Quite why the two works on this disc get fewer outings than some of the better-known passions and cantatas is a bit of a mystery. The Actus Tragicus is an early work, admittedly, but its craftsmanship and profound sense of musical communion (in this case an outpouring of grief, possibly connected to the death of a family member or friend) singles it out as one of Bach’s most touching essays in choral music.

Scored for two recorders, a pair of violas da gamba and chamber organ, it has a gentle air of consolation captured perfectly in John Eliot Gardiner’s sympathetic reading and replicated in a near-ideal recording that brings out every detail of Bach’s youthful orchestration. Listen to the rapturous Es Ist Der Alte Bund where a solo soprano pleads over the chorus, Ja komm, Herr Jesu, komm, before breaking off heart-stoppingly, mid sentence – just one example of how Gardiner makes Bach strike home again and again.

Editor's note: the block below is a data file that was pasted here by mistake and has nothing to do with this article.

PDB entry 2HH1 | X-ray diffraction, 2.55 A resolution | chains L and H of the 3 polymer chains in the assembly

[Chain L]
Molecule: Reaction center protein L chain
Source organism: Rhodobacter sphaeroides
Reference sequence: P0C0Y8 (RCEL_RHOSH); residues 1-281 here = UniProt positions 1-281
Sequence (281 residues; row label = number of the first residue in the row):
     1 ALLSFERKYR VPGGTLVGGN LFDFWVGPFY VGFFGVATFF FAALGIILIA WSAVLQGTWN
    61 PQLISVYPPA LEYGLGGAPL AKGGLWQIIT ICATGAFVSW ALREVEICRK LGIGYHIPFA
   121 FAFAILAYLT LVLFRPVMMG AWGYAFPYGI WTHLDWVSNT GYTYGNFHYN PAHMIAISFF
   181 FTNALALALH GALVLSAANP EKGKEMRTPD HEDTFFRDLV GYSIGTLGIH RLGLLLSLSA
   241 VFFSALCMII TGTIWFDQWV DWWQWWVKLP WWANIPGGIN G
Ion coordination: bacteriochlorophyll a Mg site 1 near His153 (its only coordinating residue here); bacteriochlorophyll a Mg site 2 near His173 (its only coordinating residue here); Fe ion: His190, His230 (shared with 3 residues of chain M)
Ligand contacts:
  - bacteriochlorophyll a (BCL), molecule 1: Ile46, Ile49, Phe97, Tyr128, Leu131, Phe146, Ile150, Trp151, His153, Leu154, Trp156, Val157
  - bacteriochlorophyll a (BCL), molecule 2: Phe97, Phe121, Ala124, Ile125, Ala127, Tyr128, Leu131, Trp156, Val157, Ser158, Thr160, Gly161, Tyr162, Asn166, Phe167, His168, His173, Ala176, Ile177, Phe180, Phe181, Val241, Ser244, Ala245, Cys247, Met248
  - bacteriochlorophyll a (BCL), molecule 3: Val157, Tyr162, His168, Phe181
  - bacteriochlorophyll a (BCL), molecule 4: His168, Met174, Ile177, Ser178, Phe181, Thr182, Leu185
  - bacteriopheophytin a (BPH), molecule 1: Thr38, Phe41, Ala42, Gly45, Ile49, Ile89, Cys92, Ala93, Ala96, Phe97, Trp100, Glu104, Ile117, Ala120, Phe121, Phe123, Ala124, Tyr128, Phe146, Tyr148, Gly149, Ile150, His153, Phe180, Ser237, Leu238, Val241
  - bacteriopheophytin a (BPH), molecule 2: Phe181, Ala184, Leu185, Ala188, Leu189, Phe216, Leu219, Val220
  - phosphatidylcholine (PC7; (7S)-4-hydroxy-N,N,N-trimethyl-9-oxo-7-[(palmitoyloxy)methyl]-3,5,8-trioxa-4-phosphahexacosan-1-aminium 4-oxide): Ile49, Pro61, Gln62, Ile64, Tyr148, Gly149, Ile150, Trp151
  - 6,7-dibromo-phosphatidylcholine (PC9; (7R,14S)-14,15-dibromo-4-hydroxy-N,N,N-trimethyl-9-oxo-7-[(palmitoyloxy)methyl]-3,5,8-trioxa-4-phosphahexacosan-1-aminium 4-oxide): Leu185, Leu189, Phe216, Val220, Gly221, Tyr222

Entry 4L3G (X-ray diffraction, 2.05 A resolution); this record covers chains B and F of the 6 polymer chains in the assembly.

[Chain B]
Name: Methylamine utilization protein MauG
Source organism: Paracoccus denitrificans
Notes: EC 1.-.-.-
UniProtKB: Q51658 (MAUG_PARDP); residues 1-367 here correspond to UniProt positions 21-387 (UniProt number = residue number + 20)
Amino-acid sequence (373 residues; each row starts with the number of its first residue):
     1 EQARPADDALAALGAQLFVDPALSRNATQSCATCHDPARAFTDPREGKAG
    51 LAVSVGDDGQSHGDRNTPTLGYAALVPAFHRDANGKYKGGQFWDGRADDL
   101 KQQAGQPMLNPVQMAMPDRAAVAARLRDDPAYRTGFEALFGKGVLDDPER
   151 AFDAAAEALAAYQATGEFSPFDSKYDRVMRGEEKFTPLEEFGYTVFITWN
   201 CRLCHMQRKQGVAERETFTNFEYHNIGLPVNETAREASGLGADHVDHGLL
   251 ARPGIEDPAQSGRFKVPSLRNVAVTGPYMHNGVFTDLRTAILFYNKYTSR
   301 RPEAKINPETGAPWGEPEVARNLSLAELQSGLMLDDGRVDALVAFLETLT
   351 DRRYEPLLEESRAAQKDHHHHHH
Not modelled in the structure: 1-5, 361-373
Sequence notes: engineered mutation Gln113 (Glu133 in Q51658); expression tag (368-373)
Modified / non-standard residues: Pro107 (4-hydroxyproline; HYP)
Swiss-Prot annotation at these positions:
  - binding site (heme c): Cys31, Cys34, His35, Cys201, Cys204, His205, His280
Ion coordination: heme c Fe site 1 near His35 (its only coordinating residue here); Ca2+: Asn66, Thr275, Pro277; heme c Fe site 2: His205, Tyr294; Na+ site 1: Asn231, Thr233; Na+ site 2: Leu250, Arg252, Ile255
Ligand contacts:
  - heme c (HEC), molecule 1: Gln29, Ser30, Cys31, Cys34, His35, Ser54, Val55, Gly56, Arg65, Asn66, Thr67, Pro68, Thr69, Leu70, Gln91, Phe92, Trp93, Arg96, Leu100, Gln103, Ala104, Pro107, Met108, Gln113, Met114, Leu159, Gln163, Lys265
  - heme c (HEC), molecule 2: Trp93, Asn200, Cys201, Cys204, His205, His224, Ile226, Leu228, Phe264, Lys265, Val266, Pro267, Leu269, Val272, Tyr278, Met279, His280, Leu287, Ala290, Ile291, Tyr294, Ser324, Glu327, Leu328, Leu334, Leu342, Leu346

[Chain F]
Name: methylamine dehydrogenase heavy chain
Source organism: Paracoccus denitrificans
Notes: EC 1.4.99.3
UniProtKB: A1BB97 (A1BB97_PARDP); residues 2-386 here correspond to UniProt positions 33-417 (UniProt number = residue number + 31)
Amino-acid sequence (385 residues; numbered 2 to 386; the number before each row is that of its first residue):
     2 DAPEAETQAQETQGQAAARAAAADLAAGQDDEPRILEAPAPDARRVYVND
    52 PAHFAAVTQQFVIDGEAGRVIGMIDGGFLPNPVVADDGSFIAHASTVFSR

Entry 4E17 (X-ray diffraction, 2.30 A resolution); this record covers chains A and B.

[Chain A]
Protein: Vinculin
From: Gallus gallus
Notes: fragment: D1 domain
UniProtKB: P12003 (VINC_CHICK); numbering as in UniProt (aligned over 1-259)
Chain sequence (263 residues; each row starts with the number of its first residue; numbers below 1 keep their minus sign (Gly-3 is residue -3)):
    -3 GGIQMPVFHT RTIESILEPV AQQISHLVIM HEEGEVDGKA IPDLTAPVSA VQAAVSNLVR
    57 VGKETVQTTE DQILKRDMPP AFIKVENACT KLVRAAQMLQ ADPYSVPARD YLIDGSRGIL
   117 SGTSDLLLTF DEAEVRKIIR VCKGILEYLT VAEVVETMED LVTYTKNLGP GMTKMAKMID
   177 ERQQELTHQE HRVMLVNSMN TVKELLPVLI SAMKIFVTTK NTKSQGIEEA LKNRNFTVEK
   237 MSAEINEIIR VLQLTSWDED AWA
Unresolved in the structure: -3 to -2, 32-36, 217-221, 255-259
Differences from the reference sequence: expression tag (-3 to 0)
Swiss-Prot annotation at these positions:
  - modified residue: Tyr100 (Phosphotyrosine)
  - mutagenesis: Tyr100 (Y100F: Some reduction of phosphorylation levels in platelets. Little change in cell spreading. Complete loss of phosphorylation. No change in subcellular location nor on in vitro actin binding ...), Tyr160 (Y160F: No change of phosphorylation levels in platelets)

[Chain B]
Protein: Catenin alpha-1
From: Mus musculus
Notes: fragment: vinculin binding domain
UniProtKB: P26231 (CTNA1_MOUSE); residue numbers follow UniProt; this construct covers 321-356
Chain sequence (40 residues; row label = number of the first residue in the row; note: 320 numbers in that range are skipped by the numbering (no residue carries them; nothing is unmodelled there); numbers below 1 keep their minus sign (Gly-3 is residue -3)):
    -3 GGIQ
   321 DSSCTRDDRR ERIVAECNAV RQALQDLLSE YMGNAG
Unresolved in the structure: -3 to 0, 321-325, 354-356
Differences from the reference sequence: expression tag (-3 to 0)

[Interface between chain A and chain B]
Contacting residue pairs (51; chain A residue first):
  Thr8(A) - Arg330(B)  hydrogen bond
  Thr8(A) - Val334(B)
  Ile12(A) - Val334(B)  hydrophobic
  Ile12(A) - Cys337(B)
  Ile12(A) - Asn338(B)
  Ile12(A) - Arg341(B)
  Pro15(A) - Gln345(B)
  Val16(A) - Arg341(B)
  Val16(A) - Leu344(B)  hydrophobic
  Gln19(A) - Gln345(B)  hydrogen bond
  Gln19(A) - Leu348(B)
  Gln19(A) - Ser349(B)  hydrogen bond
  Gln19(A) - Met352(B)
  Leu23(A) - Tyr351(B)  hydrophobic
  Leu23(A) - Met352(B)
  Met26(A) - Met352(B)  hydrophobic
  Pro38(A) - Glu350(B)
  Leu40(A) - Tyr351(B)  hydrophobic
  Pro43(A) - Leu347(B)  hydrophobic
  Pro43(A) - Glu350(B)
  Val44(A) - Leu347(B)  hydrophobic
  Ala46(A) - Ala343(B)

The so-called Easter Oratorio is the other work here and for interpretation and soloists goes to the top of my list – even beating Brüggen’s very fine recent version. Gardiner excels in the celebratory opening overture and chorus (stunning trumpets and drums) but also zeros in on the extended arias with which the work abounds. Hannah Morrison is quite lovely in Seele, deine spezereien while Nicholas Mulroy is breath-taking in the rustic Sanfte soll mein todeskummer. I hesitate to say “self-recommending” about anything – but in the case of Gardiner and Bach, it most certainly is.